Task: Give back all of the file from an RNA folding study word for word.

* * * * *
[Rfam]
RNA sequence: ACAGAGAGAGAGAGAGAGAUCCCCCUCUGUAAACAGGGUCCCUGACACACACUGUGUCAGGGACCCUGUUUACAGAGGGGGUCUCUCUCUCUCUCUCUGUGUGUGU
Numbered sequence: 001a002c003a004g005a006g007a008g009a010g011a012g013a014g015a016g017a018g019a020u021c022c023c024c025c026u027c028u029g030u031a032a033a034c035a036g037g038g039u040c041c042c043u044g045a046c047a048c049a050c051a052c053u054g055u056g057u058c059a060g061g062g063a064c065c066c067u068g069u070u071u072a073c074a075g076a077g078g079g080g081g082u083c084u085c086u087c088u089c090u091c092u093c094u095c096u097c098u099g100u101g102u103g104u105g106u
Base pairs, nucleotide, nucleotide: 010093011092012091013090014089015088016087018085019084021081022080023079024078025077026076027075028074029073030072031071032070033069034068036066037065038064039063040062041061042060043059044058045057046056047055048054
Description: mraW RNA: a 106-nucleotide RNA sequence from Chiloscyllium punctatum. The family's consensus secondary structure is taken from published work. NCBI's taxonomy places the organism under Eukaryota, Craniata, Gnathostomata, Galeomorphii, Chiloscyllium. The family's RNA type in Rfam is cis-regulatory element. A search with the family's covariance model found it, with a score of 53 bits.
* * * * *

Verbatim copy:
[Rfam]
RNA sequence: ACAGAGAGAGAGAGAGAGAUCCCCCUCUGUAAACAGGGUCCCUGACACACACUGUGUCAGGGACCCUGUUUACAGAGGGGGUCUCUCUCUCUCUCUCUGUGUGUGU
Numbered sequence: 001a002c003a004g005a006g007a008g009a010g011a012g013a014g015a016g017a018g019a020u021c022c023c024c025c026u027c028u029g030u031a032a033a034c035a036g037g038g039u040c041c042c043u044g045a046c047a048c049a050c051a052c053u054g055u056g057u058c059a060g061g062g063a064c065c066c067u068g069u070u071u072a073c074a075g076a077g078g079g080g081g082u083c084u085c086u087c088u089c090u091c092u093c094u095c096u097c098u099g100u101g102u103g104u105g106u
Base pairs, nucleotide, nucleotide: 010093011092012091013090014089015088016087018085019084021081022080023079024078025077026076027075028074029073030072031071032070033069034068036066037065038064039063040062041061042060043059044058045057046056047055048054
Description: mraW RNA: a 106-nucleotide RNA sequence from Chiloscyllium punctatum. The family's consensus secondary structure is taken from published work. NCBI's taxonomy places the organism under Eukaryota, Craniata, Gnathostomata, Galeomorphii, Chiloscyllium. The family's RNA type in Rfam is cis-regulatory element. A search with the family's covariance model found it, with a score of 53 bits.